PAWkids founder rises above past to serve community

LaTonya Gates can’t imagine where she would be without Claudia Kemp. Gates refers to Kemp as her grandmother, though there is no blood relation. Today Gates honors her grandmother’s legacy as the founding director of a nonprofit and as a leader and beacon of hope in her community.

Gates, 47, was born in a prison, addicted to heroin. The prison called Kemp, a woman Gates’ mother knew from the neighborhood, and gave her 48 hours to pick up Gates before she would become a ward of the state. Kemp arrived with a padded crate, all she had, and took Gates home. Kemp had her own three biological children, but also raised Gates and her four siblings, and seven other children from the neighborhood.

“My grandmother only had a second-grade education, she was a sharecropper and worked the fields,” recalled Gates. “She couldn’t give us much, but she loved us well and taught us to serve our neighborhood.”

Credit: Phil Skinner

Credit: Phil Skinner

Gates had learning disabilities and was kicked out of DeKalb County Schools for bad behavior. She turned to Communities in Schools, a drop-out prevention organization. Despite having her first child, Anthony, at age 18, Gates graduated at the top of her class. Becoming a mother put her future into focus.

“I decided the buck stopped there,” said Gates. “My son wouldn’t struggle the ways I had, and he would not go to prison like my mom and siblings. He would have a different life.”

Gates has been a member at Atlanta Westside Presbyterian Church since 2007. In 2014, she listened intently as Pastor Walter Henegar spoke of his vision for taking church beyond four walls. He called it “from Buckhead to Bankhead,” referring to the disparity between the wealthy and poor communities. The message lit a spark within Gates. The pastor’s vision became her own.

“I couldn’t understand how we on the Westside share the 30318 ZIP code with Buckhead, yet we have homes with no water, so much homelessness, squatters, the second lowest ranking school in the state – much different than when you cross the tracks into Buckhead. I had an idea to bring people together from different socioeconomic backgrounds to bridge the gap, then empower my neighborhood by leading resources where they don’t exist.”

When Gates pitched her plan for a nonprofit she called PAWkids, named after Paradise Baptist, the oldest Black church in Grove Park, and Atlanta Westside Presbyterian, to Pastor Henegar, he gave her $70,000 to launch.

“I have been loved unconditionally at my church, but I was shocked that he had so much faith in me,” said Gates. “We all have privilege. As a Black woman, mine is to go to my community and provide the resources they need to survive and thrive. My church made that possible.”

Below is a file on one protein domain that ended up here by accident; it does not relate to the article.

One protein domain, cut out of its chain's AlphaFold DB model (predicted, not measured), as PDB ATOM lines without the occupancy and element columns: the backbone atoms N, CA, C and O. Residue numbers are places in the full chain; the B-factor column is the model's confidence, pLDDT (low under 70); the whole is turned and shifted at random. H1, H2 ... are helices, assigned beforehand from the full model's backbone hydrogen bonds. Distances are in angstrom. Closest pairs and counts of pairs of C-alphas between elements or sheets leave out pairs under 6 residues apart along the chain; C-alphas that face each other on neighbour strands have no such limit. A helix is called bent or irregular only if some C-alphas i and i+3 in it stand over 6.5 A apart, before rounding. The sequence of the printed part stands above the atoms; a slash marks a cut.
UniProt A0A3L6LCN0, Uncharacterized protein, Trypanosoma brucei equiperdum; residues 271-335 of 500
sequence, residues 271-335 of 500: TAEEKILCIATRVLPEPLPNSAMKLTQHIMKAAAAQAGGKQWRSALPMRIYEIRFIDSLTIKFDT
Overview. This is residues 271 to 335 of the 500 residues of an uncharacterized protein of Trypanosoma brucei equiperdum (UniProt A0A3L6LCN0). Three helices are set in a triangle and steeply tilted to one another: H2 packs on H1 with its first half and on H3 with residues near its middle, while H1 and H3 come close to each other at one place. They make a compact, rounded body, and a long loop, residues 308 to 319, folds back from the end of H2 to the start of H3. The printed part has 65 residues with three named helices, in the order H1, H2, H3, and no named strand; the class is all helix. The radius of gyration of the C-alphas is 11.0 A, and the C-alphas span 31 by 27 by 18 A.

Credit: Phil Skinner

Credit: Phil Skinner

In the early days of PAWkids, Gates was also pointed toward Danny Wuerrfel, famed football player and Heisman trophy winner who is now the executive director of Desire Street Ministries, a Christian charity that revitalizes under-resourced neighborhoods through spiritual and community development and provides coaching and support for ministry leaders.

Credit: Picasa

Credit: Picasa

“When I first met LaTonya and heard her mission I told her, ‘if my board doesn’t believe in you, I do,’” said Wuerrfel. “It takes no time to sense her passion, her electricity, and leadership capabilities. I was so impressed by her calling, talents, and heart. She has become a great partner to Desire Street, a great friend and encouragement. We’re really proud of her.”

Through Desire Street, Gates has been coached on leadership and a variety of nonprofit management skills.

Gates operates three buildings within PAWkids. PAWHouse is an enrichment after school program, which provides everything from camps and trips, to tutoring and counseling for children. The Gathering Place provides a family enrichment program and a free health clinic. It’s a place where community members can go do laundry, attend a Bible study, or even a free therapy group. Claudia’s House, named for Gates’ beloved grandmother, is a pantry which provides free food to the community.

A recent coup for PAWkids is the purchase of a food truck for Claudia’s House, which will be especially beneficial to community members who are elderly, or those without a car. The truck will meet people where they are, provide free hygiene bags and food, with an emphasis on fresh fruits and vegetables.

Credit: Phil Skinner

Credit: Phil Skinner

There is a mural of Kemp, who was Black, on the food truck. There’s also a painting of a white woman, named Beverly Jean Pipe, who died in 2018 and was known for giving back in many ways, including volunteerism.

“One of Beverly’s family members heard about PAWkids and gave us the money from Beverly’s foundation to afford the food truck,” said Gates. “The two women on the truck, Claudia and Beverly, would have never met during their lives. But that Black woman and that white woman – they left a legacy of loving their communities and I will honor them both.”


If you would like to learn more about PAWkids, visit